M51 – The Whirlpool Galaxy – Take 2
The above image is an attempt I made at M51 – The Whirlpool Galaxy just under a year ago. It is a combination of 29 x 120s LIGHT frames and the requisite BIAS/FLATS and DARKS. It was stacked in DSS and then processed in Photoshop.
I have been waiting to have another go at this target as it is a nice looking galaxy and I was quite chuffed with my original effort. It is easy to find, floating just off the “handle” of the Plough/Ursa Major, roughly opposite to M101, the subject of another recent post.
Star Chart from FreeStarCharts.com
The Plough itself is nice and easy to find in the northern skies, revolving around the Pole Star or Polaris. By the time the night is dark enough at this time of year, the handle is high in the sky and, hence, so is M51, hopefully cutting down on the amount of atmosphere that needs to be “seen” through to image the target.
So, on Thursday last week, I set up the scope and equipment and aimed for M51, firing off an 8 minute (480 sec) test sub first to check for trailing. Luckily, the image came back free of trails, suggesting the polar-alignment and guiding were working nicely together. I thought I would give 8 minute subs a go partly because I hadn’t gone that long before and wanted to test the mount but, also, because the Moon is rising late and waning at the moment, so was out of the way for this session.
About 2 a.m. I finished up with 3 hours worth of 480 second LIGHT frames plus BIAS and FLAT Frames. I packed up and got warm again, before starting another run for the DARK subs with the equipment inside.
Then the fun started.
Over the next couple of days I used PIXINSIGHT to process the images before a final tweak in Photoshop. I may get around to writing up some tutorials for Pixinsight sometime in the future but, at the moment, I am still a complete novice, lapping up other imagers’ tutorials, so will stick to the basic workflow for now – but feel free to ask any questions as you read it.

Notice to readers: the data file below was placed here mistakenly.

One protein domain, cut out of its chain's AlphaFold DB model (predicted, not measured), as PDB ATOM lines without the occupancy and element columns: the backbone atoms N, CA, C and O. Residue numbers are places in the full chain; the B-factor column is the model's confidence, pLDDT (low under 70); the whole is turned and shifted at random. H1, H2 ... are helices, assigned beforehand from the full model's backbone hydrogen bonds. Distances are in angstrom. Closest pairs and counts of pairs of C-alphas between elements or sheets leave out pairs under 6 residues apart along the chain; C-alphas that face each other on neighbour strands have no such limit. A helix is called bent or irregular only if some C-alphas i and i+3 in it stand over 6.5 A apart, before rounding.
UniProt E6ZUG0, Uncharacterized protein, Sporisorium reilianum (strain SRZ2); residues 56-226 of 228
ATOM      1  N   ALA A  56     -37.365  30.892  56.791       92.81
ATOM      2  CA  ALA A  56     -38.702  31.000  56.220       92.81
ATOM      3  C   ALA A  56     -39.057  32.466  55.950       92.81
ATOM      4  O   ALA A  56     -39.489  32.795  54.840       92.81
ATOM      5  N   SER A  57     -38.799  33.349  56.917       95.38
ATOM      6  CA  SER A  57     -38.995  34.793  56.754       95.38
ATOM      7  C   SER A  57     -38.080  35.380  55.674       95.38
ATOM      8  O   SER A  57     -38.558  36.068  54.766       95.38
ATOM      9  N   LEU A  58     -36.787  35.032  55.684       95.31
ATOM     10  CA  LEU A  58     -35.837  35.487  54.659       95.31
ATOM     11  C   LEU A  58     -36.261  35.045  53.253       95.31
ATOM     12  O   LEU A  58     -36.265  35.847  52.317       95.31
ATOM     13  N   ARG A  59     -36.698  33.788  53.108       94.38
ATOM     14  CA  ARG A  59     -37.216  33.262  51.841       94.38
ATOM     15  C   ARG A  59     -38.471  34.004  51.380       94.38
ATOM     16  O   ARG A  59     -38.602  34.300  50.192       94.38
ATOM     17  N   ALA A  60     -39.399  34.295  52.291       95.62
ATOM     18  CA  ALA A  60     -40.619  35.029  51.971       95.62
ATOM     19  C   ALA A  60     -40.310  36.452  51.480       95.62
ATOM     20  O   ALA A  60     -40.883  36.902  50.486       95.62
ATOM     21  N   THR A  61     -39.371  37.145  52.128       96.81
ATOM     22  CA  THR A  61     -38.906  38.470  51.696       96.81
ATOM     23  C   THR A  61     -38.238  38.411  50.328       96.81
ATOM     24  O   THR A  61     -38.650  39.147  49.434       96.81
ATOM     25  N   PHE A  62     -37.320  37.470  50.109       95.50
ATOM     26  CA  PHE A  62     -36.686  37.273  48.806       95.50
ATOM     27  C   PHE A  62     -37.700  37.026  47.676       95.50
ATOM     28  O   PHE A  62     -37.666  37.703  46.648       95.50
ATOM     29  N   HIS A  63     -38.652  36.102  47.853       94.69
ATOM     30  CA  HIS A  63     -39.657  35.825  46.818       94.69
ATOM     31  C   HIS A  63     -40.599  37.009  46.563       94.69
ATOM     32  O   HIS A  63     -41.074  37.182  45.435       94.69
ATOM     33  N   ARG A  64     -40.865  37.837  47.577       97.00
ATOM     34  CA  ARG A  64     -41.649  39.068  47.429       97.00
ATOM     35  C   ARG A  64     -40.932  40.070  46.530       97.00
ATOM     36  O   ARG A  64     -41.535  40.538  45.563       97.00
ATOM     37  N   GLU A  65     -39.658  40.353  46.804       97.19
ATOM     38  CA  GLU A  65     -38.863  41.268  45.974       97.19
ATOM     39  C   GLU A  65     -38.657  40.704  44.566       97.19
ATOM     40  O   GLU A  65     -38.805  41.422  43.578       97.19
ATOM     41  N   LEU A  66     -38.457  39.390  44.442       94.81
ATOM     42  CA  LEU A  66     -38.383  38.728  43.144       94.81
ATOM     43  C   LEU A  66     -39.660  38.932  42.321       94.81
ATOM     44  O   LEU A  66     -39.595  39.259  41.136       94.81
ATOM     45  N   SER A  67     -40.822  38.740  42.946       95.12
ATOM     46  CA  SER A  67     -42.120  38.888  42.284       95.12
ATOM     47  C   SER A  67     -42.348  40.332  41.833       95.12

- BATCH PREPROCESSING Script to register and calibrate the LIGHT/DARK/BIAS/FLAT Frames
- SCREEN TRANSFER FUNCTION to apply an automatic stretch to “see” data
- IMAGE INTEGRATION tool to align/stack the calibrated frames
- DYNAMIC CROP
- DYNAMIC BACKGROUND EXTRACTION
- COLOUR CALIBRATION Tool
- SCNR to reduce green tinge
- Clear STF Screen Stretch to return to LINEAR DATA
- HISTOGRAM TRANSFORMATION Tool (applied twice)
- HDR MULTISCALE TRANSFORMATION – to bring out details
- ACDNR – noise reduction
- MASKED SATURATION BOOST – boost colour
- Saved as 16bit TIFF files and opened in Photoshop.
- Simple LEVELS and CURVES adjustments in Photoshop to finish image and a final tweak of the colour saturation.
I suspect I have overdone some of the tools and adjustments, but I’m still learning, so I have an excuse. Noise is also still a bit of a problem, but an expected side-effect of un-cooled DSLR imaging. I was dithering this plan which does seem to have helped keep the noise in the image down, and I will have a go at processing the image again without the DARK frames in the stack. Many, more experienced, imagers suggest that DSLR DARK Frames can introduce more noise than they eliminate, so it will be interesting to go through the Workflow again and see how it compares without the darks.
One of the other drawbacks of the DSLR is the size of the sensor. Compared to many dedicated CCD cameras, the DSLR sensor is quite large. This is fine for widefield imaging of large galaxies (M31) or large areas of nebulosity but, for smaller targets like M51 it means a lot of cropping of the original frame is required. This increases the size of the pixels and can degrade the quality of the final image. This was the case for my M51 as it was very small on the original LIGHT frames – as you can see below. Cropping to that extent also helps show up any failings in focusing, as in my final image below – but practice makes perfect.
Anyway, after a few days of tweaking, cropping and tweaking some more, I finally got an image I was happy with. Hope you like it and you can see the clear difference that having longer subs on a dark night can make – and an extra year’s practice in processing! You can also see it in the Gallery!
Any questions or thoughts, let me know below!
Thanks for reading!